• Personalisation: Is process writing suitable for everyone? The 'suitability' question actually applies to all and every one practice teachers (of all subjects) implement in their practice - it's an overall educational question (Does whatever we do suit all my students?). In the case of writing, it has been observed that successful writers do engage in a process of some form whe they write, and that the general stages are similar to the ones proposed by Hedge, White & Luppi, and Arndt & White. If our responsibility is to facilitate our learners' learning process - in this case, writing - I believe that process writing can greatly contribute to that development (we need to find some framework!). Perhaps the implication here for the teacher is that not everyone will follow a neat and linear sequence of 'generating ideas-planning-drafting-reviewing-focusing-evaluating' (this is, in general, my way ;-)!). In fact, in Arndt & White's model, it is acknowledged that a writer may begin 'their' writing process at any stage, but the strategies observed are generally the same. This is something which the five writers seem to agree on.

All in all, I believe that the models presented by Hedge and by White & Luppi reflect current trends in the teaching of writing in FLs. In general, White & Luppi's clear ideas do reflect many of the stages I follow in my own teaching. They convey the fact that writing (like all language skills) must always have a communicative purpose, which should help our students see the task as meaningful and relevant. However, there is a further step that we need to take: to make the writing task as not only something the we need (or may need) to do at school, university, or at work. These specific objectives can easily be percieved by adult learners. But it is everyone - teens and adults - who can be helped to discover that writing can be a pleasurable and rewarding experience. Nowadays, with the development of the new ICTs, the possiblities of writing in a FL to share what you think, believe and feel are constantly expanding. It is up to teachers to discover and explore these possibilites, and to motivate learners to make the most of them for their own linguistic, professional and personal growth.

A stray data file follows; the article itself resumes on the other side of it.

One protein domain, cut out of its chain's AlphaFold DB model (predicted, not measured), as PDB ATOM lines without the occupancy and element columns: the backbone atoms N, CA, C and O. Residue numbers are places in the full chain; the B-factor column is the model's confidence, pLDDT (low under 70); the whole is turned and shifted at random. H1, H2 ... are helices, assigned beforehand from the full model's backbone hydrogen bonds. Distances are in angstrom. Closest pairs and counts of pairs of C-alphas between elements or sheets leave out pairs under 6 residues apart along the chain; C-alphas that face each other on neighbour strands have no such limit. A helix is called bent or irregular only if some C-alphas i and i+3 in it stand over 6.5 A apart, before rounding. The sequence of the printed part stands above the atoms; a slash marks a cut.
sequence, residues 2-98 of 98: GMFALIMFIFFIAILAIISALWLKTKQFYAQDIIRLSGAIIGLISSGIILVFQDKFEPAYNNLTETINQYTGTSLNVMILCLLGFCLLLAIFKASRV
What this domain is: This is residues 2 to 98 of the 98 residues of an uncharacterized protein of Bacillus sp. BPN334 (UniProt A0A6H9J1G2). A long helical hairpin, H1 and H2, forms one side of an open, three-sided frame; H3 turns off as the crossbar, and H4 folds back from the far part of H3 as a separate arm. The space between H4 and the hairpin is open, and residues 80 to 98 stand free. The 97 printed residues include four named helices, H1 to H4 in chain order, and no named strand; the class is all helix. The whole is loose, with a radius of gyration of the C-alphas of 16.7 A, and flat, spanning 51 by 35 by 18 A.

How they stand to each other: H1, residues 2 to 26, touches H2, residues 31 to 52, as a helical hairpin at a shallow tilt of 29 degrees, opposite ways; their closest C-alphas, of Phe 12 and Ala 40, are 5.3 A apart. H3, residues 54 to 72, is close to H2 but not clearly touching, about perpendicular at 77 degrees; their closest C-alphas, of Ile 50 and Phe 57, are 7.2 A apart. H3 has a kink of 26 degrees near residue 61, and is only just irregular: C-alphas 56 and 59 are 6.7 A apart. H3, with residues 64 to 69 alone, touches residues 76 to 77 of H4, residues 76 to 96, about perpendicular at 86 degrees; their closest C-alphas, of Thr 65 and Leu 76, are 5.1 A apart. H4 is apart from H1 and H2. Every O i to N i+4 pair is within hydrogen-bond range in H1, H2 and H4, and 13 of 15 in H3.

"Writing is long periods of thinking and short periods of writing." ~ Ernest Hemingway

Friday, 3 December 2010

Class Observation # 7: The Learner as Doer

This is my last observation report (for now!). In this lesson, I decided to focus on the activities the students carried out as a way of looking at them as 'doers', people who learn best by being actively involved in doing something with the language. The report is based on a task from Ruth Wajnryb's book and, in her view, 'active learning allows learning to be more personal and more memorable and for these reasons, is more effective.' That's why the need to come up with a range of activities which demand different things from students. That's only the beginning. Then we need to ensure that we 'sell' the activity to them. Motivating and engaging learners to do the activities is another kettle of fish! Take a look and tell me how you go about managing different types of activities and how you engage your students in them.

Observation Report # 7 - The Learner as a Doer